Michael Mayo
Press Release

Supervisor Michael Mayo, Sr. Says Committee Action Shows Confusing Nature of New Law Limiting County Board’s Powers

Chairman of the Transportation, Public Works & Transit Committee Says Delay of Wauwatosa Water Utility Resolution Caused by Uncertainty About Board’s Role in the Wake of Enactment of Act 14

By - Jun 5th, 2013 03:02 pm

(MILWAUKEE) – Milwaukee County Board Supervisor Michael Mayo, Sr. said today that a delay in passage of a resolution allowing the County to enter into an agreement with the City of Wauwatosa over water utilities was an example of the confusion over the Board’s powers. The delay was caused by the Committee’s inability to amend the resolution.

“County Executive Chris Abele said that passage of AB 85 would lead to more efficient County government,” said Mayo, who is chairman of the committee. “But instead the legislation has slowed down the process and created confusion over the Board’s role. Nothing in the bill is clear over how to handle intergovernmental issues such as these.

“We are handcuffed. We can’t amend resolutions that should be amended, we can only vote straight up or down. Abele and Gov. Walker said this would streamline government, but this has created a bottleneck.”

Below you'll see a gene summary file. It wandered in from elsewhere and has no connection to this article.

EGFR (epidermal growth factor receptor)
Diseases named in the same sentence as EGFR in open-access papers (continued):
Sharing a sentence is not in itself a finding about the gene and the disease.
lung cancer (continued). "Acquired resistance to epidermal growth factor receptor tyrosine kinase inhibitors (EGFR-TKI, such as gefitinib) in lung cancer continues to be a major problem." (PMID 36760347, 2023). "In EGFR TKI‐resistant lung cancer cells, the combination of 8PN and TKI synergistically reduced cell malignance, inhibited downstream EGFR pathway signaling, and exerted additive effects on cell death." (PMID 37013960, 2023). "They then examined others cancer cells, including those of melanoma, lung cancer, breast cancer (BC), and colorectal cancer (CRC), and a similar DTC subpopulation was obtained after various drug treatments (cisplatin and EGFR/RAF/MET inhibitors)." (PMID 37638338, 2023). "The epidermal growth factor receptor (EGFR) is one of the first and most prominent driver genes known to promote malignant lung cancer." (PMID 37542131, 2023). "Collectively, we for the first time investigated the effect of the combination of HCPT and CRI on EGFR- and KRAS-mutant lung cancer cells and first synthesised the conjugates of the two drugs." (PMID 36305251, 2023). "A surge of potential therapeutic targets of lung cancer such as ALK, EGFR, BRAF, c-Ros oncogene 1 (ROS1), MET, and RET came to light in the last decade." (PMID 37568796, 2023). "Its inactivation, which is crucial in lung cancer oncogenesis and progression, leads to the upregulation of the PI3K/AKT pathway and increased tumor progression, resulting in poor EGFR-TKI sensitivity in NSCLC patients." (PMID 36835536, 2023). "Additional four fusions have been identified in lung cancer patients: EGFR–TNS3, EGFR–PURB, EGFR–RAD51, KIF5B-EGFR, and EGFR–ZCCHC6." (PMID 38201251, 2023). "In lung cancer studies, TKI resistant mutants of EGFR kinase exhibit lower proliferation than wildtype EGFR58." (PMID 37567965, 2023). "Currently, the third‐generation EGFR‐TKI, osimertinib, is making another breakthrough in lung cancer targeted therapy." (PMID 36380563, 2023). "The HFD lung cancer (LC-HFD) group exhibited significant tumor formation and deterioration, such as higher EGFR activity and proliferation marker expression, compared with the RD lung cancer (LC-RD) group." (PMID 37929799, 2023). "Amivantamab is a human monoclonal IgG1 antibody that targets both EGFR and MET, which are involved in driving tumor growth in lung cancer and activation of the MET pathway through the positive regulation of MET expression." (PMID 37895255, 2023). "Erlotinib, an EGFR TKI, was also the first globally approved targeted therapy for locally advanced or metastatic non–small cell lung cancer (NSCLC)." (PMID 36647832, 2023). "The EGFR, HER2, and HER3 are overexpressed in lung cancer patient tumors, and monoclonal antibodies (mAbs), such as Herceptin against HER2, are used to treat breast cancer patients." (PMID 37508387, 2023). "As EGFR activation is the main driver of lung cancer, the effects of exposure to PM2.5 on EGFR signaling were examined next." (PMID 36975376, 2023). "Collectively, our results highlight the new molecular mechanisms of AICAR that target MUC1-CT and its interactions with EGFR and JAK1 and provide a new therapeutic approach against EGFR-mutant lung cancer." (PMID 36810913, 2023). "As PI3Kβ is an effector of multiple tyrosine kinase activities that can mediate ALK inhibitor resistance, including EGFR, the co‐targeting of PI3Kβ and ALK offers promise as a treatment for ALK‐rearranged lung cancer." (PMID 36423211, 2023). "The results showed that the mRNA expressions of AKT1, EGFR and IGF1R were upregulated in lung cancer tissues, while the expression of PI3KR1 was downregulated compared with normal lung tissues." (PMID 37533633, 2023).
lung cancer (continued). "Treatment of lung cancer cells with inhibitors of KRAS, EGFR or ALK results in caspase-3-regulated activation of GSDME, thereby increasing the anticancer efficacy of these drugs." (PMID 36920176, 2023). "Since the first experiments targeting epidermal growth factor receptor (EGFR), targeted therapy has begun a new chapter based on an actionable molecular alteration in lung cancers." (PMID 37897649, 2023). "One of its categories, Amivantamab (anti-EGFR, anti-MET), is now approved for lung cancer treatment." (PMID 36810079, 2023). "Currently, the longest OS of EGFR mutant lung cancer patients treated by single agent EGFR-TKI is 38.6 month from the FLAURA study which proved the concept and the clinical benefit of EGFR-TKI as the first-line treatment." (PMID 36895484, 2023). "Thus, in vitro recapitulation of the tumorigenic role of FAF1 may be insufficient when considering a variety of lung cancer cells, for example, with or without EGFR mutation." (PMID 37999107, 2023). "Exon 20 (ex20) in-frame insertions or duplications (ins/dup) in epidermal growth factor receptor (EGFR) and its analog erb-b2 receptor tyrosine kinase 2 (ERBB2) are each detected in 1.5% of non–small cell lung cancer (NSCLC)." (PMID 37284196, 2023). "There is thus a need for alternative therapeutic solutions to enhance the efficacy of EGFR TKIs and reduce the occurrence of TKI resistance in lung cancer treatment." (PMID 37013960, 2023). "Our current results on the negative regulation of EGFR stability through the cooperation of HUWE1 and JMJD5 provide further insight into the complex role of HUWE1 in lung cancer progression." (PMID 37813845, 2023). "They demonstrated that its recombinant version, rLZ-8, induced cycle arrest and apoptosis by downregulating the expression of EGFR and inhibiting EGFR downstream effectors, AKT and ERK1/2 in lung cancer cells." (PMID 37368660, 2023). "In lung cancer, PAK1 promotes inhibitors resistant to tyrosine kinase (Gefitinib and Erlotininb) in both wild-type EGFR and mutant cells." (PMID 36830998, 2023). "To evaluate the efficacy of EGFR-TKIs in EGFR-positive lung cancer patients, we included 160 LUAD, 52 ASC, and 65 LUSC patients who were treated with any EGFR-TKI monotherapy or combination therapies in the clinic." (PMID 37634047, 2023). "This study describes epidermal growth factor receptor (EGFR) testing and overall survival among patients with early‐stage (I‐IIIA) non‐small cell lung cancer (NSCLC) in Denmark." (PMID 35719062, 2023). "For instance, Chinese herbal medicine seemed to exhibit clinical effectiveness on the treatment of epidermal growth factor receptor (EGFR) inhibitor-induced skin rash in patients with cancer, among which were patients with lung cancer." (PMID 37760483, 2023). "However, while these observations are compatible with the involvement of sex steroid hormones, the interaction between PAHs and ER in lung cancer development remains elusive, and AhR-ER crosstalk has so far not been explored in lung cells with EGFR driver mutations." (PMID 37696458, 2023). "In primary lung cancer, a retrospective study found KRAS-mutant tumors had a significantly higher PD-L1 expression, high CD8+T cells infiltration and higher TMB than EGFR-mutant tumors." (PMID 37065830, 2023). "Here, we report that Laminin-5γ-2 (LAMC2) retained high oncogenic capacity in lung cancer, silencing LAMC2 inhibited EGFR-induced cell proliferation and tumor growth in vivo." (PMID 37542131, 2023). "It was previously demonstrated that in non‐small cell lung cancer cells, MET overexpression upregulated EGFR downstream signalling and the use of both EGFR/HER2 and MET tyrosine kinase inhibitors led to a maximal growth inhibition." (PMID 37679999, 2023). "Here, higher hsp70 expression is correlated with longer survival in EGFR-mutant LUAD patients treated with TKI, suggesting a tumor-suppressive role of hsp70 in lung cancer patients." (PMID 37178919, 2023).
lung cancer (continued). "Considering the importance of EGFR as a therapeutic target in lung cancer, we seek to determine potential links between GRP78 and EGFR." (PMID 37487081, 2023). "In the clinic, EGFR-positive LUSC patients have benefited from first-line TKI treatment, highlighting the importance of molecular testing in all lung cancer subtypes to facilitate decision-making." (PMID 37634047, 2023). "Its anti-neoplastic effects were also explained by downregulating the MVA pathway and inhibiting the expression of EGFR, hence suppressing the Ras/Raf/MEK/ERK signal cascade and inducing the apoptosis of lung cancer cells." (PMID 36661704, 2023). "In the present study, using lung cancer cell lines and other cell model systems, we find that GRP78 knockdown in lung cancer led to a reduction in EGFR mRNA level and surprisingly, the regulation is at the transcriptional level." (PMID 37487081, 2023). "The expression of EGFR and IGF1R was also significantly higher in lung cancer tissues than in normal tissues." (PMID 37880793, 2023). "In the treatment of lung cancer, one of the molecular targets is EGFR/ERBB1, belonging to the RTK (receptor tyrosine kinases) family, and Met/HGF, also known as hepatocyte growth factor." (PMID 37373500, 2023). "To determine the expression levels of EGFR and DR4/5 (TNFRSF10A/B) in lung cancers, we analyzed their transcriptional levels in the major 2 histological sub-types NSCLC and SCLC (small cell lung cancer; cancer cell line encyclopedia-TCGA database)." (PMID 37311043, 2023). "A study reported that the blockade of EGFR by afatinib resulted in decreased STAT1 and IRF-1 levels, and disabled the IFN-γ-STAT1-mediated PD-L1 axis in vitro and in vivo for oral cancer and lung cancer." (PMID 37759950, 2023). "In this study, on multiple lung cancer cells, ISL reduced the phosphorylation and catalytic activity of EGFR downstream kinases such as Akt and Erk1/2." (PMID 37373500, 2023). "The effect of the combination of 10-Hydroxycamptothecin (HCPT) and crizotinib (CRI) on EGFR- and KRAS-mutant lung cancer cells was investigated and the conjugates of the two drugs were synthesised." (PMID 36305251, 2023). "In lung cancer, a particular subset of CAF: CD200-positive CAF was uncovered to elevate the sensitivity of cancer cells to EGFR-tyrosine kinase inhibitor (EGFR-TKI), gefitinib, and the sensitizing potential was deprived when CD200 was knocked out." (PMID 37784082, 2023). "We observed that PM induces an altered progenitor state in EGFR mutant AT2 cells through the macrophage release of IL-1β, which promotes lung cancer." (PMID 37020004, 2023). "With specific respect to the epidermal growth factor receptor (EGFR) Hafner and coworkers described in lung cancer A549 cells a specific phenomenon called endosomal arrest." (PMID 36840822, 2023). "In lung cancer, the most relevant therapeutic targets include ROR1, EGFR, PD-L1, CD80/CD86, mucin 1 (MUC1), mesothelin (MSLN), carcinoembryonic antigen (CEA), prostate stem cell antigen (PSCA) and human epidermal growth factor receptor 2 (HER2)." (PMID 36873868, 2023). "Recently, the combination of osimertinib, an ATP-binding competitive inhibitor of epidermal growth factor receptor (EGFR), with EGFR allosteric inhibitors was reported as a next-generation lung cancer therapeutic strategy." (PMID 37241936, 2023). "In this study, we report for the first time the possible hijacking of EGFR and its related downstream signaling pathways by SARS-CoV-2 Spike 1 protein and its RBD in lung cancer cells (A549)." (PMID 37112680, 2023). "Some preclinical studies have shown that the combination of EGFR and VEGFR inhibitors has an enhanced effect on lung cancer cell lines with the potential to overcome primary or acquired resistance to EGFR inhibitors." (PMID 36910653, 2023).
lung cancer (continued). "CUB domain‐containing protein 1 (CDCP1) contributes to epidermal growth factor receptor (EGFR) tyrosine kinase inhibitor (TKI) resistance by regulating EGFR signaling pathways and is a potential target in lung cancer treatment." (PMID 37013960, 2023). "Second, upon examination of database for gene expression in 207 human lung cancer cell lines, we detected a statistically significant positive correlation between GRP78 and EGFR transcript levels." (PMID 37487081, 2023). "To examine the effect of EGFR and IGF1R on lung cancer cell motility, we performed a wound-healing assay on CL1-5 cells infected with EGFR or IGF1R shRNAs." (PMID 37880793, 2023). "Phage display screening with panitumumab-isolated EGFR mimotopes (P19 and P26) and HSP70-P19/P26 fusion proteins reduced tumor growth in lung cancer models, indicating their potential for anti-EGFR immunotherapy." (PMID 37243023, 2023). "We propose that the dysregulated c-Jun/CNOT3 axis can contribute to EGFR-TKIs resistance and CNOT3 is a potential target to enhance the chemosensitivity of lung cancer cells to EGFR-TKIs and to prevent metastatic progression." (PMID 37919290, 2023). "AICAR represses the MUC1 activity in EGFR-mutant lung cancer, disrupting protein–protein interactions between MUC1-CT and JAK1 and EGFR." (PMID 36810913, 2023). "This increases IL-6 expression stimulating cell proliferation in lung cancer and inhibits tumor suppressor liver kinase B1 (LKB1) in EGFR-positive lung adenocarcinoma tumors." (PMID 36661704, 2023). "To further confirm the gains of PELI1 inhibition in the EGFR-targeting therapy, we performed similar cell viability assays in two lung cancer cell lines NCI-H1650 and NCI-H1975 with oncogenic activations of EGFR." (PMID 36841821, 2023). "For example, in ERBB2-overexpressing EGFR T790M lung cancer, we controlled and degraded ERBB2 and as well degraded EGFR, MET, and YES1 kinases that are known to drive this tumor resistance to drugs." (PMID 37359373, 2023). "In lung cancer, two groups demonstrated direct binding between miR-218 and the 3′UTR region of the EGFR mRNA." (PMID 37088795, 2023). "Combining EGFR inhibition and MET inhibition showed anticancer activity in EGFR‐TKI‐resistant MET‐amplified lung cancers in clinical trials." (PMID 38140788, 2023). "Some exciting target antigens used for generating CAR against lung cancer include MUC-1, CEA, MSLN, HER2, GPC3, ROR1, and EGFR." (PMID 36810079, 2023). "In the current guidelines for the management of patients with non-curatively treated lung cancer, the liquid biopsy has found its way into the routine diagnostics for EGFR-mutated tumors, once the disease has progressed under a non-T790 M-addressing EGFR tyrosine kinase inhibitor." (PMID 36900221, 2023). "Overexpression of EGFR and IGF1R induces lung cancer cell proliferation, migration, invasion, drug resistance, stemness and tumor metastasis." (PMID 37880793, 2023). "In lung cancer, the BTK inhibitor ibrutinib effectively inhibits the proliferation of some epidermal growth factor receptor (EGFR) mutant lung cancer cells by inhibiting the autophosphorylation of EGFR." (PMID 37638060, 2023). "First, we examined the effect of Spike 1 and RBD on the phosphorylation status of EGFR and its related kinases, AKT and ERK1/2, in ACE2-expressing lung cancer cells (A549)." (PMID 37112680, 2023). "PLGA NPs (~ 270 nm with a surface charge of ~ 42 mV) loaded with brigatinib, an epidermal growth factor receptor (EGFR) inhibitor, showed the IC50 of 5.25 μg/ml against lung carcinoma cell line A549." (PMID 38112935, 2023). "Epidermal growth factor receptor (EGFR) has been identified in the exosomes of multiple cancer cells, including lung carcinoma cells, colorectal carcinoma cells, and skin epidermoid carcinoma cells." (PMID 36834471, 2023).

AB 85, which was signed into law by the Governor last week and is now known as Act 14, limits the Board’s powers and centralizes power into the County Executive’s office. The committee considered a resolution to allow the Department of Administrative Services to enter into an agreement to transfer seven Milwaukee County utility customers to the City of Wauwatosa on Wednesday. The committee delayed the decision until a special meeting on June 12.

“The water utility arrangement looked good to me. I referred it and I scheduled it,” Mayo said. “Then the bill was signed.”

Mayo said the resolution’s delay was an example of the lack of clarity in the bill, and he predicted that more confusion would follow due to the bill’s vagueness on the Board’s powers.

“There are a lot of gray areas in this legislation,” Mayo said. “I hope that we can get legal advice that shows us black and white versus gray. This is not the last time we will need to slow legislation. We need clarity.

“The people of the 7th District and the people of Milwaukee County deserve all the information they can get, and that information should come in written form, not verbal.”

The Board previously authorized funding for legal counsel to interpret Act 14 and determine the Board’s powers under the new law.